Intel builds servers, block by block

The chip giant is planning to release several "building blocks" to make it easier for business partners to build servers using the company's processors.

Stephen Shankland Former Principal Writer
Stephen Shankland worked at CNET from 1998 to 2024 and wrote about processors, digital photography, AI, quantum computing, computer science, materials science, supercomputers, drones, browsers, 3D printing, USB, and new computing technology in general. He has a soft spot in his heart for standards groups and I/O interfaces. His first big scoop was about radioactive cat poop.
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  • Shankland covered the tech industry for more than 25 years and was a science writer for five years before that. He has deep expertise in microprocessors, digital photography, computer hardware and software, internet standards, web technology, and more.
Stephen Shankland
2 min read
Intel is releasing several "building blocks" to make it easier for business partners to build servers using Intel processors, the company will announce Monday.

The new products aim to make it easier for computer makers to bolt together hardware without spending as much money on engineering. Although processors are Intel's biggest revenue source, the chipmaker also sells computer subsystems.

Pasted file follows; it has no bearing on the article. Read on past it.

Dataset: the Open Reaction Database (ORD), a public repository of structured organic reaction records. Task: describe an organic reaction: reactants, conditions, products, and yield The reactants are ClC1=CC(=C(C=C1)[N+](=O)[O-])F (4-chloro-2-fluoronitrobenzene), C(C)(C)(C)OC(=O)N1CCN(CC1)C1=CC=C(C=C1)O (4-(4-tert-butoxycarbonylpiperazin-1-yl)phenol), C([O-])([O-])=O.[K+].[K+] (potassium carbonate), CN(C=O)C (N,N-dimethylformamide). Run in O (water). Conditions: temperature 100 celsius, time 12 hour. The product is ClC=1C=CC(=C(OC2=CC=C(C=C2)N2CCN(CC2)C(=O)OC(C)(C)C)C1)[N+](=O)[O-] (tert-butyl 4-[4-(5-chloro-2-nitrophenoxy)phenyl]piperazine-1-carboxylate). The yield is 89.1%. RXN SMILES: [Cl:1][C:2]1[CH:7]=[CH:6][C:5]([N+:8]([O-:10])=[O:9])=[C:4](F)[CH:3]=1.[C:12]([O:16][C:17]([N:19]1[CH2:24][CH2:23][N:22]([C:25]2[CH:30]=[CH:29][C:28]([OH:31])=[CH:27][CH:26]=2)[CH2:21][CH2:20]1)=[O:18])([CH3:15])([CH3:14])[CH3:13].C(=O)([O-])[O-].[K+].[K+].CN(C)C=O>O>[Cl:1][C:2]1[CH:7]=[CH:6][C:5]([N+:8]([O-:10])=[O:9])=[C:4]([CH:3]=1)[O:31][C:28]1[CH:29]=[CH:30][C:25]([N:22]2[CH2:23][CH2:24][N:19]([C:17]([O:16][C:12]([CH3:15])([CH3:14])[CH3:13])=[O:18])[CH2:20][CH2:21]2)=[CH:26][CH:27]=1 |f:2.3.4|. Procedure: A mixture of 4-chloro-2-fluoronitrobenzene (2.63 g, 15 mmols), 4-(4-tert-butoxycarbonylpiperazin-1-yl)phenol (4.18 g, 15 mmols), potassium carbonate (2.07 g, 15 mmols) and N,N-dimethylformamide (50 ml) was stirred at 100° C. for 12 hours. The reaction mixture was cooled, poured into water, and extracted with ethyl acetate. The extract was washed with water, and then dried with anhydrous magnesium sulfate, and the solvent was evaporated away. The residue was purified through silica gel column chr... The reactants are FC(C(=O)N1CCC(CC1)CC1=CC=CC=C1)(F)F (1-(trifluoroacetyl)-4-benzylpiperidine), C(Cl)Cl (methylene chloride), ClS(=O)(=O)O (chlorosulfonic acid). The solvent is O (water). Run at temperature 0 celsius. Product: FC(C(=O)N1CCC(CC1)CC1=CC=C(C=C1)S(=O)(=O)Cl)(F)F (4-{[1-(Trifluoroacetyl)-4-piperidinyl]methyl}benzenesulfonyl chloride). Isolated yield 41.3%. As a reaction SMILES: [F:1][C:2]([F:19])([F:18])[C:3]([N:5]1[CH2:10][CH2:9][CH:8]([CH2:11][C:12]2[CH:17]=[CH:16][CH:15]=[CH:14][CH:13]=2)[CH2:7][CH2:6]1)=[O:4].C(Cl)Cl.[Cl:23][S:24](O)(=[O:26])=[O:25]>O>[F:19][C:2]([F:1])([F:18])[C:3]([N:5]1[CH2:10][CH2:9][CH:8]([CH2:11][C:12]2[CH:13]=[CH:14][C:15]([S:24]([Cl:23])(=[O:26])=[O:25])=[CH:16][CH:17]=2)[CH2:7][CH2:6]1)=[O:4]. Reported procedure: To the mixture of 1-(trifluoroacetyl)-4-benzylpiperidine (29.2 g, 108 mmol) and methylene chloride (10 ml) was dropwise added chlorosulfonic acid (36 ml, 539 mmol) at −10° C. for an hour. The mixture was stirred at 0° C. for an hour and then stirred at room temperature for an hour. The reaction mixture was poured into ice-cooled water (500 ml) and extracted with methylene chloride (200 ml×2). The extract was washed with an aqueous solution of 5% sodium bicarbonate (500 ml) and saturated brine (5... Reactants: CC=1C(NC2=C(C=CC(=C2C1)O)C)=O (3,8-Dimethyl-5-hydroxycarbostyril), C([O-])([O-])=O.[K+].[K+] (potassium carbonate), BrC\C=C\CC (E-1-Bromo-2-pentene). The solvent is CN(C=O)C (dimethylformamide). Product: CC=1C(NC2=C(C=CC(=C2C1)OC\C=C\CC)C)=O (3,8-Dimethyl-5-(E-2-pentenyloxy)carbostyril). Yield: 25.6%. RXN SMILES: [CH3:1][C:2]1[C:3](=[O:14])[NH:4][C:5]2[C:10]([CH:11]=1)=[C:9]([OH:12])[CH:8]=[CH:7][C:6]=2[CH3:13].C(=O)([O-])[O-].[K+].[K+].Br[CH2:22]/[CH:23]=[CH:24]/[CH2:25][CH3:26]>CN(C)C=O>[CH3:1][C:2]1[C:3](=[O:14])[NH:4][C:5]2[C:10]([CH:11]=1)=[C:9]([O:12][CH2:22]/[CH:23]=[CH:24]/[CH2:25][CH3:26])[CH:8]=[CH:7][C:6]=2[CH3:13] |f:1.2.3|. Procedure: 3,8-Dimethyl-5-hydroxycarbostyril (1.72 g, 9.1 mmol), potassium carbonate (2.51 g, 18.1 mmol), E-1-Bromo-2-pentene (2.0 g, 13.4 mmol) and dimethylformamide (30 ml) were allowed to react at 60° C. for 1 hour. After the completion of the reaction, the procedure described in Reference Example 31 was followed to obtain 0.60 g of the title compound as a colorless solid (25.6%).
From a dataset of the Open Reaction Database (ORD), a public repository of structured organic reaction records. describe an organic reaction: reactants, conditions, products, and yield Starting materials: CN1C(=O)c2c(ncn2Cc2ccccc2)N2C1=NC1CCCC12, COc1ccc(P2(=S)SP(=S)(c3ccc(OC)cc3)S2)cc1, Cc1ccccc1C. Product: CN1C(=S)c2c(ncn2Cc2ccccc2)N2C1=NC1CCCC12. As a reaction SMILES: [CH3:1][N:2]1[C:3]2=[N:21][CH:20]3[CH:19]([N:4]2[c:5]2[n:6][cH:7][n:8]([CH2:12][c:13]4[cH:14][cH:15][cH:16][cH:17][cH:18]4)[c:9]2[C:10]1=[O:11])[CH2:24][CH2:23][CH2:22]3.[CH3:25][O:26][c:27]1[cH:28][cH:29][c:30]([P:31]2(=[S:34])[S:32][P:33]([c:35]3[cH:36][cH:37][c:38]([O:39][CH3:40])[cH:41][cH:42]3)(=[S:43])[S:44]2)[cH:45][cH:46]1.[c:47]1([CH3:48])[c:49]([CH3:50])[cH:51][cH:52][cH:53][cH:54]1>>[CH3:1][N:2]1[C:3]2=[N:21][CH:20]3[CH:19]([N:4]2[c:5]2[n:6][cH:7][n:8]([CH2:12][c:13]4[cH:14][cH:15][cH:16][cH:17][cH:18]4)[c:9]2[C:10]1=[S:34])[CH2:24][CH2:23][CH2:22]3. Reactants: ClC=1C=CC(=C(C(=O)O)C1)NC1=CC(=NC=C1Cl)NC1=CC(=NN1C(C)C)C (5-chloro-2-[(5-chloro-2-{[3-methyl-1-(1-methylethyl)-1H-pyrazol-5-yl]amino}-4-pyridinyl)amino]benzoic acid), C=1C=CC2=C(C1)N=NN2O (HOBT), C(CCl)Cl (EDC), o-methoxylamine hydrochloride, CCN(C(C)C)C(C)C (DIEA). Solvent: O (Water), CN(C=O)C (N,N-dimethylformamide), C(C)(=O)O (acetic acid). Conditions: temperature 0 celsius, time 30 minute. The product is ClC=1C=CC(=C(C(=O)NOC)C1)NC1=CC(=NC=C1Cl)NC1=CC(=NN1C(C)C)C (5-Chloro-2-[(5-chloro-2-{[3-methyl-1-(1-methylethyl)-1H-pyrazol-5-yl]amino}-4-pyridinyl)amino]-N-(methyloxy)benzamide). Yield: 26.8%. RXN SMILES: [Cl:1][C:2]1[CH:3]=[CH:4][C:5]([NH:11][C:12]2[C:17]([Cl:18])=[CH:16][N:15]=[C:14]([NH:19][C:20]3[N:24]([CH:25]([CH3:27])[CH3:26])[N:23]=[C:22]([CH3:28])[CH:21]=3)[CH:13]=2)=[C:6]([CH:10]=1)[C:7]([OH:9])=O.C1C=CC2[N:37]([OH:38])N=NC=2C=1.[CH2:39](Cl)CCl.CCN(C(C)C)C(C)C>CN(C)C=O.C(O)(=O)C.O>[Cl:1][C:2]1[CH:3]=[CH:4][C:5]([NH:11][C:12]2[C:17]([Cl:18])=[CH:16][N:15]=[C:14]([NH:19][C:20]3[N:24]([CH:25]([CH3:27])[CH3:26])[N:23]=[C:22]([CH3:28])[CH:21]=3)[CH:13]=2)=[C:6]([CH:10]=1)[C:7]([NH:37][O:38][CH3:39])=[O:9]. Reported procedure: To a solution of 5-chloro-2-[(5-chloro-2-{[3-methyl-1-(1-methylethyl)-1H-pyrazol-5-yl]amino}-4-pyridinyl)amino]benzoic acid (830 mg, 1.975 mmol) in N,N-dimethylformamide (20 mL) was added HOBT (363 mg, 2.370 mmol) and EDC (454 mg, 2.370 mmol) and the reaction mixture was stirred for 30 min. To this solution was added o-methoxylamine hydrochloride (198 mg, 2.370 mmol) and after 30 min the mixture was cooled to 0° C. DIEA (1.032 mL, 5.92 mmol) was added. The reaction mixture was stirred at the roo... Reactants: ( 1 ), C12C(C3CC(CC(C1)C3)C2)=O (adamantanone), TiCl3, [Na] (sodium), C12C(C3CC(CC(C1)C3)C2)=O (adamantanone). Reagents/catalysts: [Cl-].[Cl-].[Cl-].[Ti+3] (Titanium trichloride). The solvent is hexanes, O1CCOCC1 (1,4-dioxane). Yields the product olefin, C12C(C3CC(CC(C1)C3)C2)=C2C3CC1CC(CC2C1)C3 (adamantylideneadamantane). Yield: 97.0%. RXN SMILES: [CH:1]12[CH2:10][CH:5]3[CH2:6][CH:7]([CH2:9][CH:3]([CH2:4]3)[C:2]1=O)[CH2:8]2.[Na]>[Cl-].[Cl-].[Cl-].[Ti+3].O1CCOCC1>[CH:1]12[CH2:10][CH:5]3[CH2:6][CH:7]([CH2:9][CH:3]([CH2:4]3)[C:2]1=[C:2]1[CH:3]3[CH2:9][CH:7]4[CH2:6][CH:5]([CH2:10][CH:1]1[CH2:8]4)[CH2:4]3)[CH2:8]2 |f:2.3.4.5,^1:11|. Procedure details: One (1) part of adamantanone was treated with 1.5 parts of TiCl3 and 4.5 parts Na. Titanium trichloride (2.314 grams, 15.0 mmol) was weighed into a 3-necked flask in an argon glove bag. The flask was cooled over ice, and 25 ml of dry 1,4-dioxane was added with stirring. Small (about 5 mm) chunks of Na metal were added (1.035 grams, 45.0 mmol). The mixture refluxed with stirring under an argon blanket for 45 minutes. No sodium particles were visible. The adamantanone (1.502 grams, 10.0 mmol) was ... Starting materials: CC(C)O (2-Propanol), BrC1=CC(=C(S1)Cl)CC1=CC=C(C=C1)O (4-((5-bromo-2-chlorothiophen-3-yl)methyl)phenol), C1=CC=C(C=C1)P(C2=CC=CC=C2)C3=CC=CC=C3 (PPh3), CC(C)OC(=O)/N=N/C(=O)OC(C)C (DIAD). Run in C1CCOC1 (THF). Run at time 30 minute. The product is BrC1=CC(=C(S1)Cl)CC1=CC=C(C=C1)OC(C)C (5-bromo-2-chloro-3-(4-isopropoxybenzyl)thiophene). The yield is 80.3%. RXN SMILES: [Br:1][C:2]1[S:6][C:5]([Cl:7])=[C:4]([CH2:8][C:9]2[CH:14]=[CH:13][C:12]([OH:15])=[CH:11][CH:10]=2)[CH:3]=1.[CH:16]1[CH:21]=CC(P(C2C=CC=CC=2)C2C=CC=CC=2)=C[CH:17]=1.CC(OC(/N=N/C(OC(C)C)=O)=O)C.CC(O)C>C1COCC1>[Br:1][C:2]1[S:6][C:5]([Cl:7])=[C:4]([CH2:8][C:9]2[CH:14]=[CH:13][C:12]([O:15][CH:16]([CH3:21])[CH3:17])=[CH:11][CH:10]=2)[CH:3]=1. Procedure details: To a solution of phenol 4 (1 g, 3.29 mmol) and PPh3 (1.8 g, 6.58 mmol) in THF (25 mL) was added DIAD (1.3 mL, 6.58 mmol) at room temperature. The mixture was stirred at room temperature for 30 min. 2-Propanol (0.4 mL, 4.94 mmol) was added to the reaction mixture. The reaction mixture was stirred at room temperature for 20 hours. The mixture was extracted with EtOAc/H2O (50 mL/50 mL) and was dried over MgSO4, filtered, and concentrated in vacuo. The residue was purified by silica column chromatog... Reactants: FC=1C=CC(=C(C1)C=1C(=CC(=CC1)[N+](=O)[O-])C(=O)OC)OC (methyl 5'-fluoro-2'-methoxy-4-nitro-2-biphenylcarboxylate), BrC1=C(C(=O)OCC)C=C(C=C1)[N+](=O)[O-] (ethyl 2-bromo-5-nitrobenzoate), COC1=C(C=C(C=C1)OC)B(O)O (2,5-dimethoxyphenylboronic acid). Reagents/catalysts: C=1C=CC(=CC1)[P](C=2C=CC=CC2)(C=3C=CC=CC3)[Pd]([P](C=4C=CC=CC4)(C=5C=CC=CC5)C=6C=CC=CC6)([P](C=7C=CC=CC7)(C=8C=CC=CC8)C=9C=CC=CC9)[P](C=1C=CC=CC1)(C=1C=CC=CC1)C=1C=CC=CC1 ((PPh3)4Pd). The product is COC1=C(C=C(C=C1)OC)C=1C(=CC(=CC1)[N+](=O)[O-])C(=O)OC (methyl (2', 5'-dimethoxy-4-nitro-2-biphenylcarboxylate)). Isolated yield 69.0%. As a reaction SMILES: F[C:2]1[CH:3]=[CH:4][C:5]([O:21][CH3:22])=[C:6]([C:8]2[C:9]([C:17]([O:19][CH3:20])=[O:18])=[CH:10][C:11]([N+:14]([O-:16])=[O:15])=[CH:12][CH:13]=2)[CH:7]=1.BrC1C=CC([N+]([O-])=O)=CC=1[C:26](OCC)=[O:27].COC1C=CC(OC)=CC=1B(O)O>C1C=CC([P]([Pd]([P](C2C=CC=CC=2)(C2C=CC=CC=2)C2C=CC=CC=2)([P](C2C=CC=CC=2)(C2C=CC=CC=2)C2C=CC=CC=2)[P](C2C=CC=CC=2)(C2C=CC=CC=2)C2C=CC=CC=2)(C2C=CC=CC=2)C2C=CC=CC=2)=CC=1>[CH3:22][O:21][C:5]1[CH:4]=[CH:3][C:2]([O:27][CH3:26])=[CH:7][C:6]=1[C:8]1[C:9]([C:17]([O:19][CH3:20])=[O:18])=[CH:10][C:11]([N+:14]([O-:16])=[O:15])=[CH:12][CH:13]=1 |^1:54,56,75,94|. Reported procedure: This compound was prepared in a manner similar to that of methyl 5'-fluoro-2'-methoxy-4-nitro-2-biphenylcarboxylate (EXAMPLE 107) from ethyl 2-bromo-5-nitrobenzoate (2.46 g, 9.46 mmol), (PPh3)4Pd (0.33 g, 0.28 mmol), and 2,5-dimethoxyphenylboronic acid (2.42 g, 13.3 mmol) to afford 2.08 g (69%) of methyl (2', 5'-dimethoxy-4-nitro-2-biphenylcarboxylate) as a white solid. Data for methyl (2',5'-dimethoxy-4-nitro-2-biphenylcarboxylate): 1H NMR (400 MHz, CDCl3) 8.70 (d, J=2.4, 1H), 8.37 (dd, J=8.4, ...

The new building blocks coming Monday are for making servers, networked computers that are more powerful and often more reliable than average desktop computers. The building blocks include several motherboards--the electronics boards on to which processors, memory and other components are attached. Intel also is releasing a chassis into which those motherboards and other components are bolted. Finally, the company will release bare-bones systems that require the addition of processors, memory and hard drives to become functioning systems.

The building blocks are used by numerous Intel customers, from tiny mom-and-pop shops to the largest computer makers, said Phil Brace, marketing director of Intel's Enterprise Platforms and Solutions Division. Often, those customers don't have their own engineering departments and are faced with a "do-it-yourself" scenario.

With the building blocks Intel supplies, the company makes sure its equipment works with various combinations of hard drives, network adapters and operating systems. "We have validated hundreds of combinations," he said.

Intel builds chipsets, which join processors with each other, as well as memory and input-output systems. Some of the building blocks Intel is releasing use chipsets from rival ServerWorks, a Broadcom subsidiary.

Among the products are high-end and low-end motherboards for servers that incorporate two Xeon chips, a low-end motherboard for single-processor Pentium 4 servers, and a high-end motherboard for servers with four Xeon chips. Dual-processor motherboards are available for 1.75- and 3.5-inch-thick rack-mounted systems.

Intel also plans new building blocks coming in the second half of 2002, Brace said. These will include new versions of Intel's "Plumas" chipset, which offers a faster connection to the processor. Intel also will begin selling building blocks for four-processor Itaniums.